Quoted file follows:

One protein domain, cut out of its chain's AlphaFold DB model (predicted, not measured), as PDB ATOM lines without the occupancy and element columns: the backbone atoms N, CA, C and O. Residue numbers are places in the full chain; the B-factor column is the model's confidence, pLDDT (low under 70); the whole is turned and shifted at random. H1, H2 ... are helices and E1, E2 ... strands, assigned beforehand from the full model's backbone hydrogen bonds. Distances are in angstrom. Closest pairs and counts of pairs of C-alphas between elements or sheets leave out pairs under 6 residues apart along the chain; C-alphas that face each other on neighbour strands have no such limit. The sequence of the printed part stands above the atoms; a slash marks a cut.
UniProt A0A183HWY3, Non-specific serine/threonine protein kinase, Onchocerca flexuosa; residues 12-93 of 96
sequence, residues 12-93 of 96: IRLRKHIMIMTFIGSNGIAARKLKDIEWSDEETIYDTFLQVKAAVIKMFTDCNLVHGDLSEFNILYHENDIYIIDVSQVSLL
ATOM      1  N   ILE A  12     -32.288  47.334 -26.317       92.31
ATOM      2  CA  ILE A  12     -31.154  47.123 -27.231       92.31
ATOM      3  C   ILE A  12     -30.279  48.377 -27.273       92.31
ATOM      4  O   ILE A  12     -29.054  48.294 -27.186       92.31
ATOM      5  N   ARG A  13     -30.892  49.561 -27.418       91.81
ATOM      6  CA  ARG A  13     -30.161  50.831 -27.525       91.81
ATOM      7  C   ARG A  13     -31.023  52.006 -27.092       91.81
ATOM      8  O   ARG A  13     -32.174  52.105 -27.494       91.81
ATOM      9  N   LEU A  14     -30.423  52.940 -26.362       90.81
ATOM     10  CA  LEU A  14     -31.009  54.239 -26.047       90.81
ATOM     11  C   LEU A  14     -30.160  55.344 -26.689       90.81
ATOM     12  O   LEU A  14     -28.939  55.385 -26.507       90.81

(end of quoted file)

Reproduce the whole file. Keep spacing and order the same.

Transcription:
One protein domain, cut out of its chain's AlphaFold DB model (predicted, not measured), as PDB ATOM lines without the occupancy and element columns: the backbone atoms N, CA, C and O. Residue numbers are places in the full chain; the B-factor column is the model's confidence, pLDDT (low under 70); the whole is turned and shifted at random. H1, H2 ... are helices and E1, E2 ... strands, assigned beforehand from the full model's backbone hydrogen bonds. Distances are in angstrom. Closest pairs and counts of pairs of C-alphas between elements or sheets leave out pairs under 6 residues apart along the chain; C-alphas that face each other on neighbour strands have no such limit. The sequence of the printed part stands above the atoms; a slash marks a cut.
UniProt A0A183HWY3, Non-specific serine/threonine protein kinase, Onchocerca flexuosa; residues 12-93 of 96
sequence, residues 12-93 of 96: IRLRKHIMIMTFIGSNGIAARKLKDIEWSDEETIYDTFLQVKAAVIKMFTDCNLVHGDLSEFNILYHENDIYIIDVSQVSLL
ATOM      1  N   ILE A  12     -32.288  47.334 -26.317       92.31
ATOM      2  CA  ILE A  12     -31.154  47.123 -27.231       92.31
ATOM      3  C   ILE A  12     -30.279  48.377 -27.273       92.31
ATOM      4  O   ILE A  12     -29.054  48.294 -27.186       92.31
ATOM      5  N   ARG A  13     -30.892  49.561 -27.418       91.81
ATOM      6  CA  ARG A  13     -30.161  50.831 -27.525       91.81
ATOM      7  C   ARG A  13     -31.023  52.006 -27.092       91.81
ATOM      8  O   ARG A  13     -32.174  52.105 -27.494       91.81
ATOM      9  N   LEU A  14     -30.423  52.940 -26.362       90.81
ATOM     10  CA  LEU A  14     -31.009  54.239 -26.047       90.81
ATOM     11  C   LEU A  14     -30.160  55.344 -26.689       90.81
ATOM     12  O   LEU A  14     -28.939  55.385 -26.507       90.81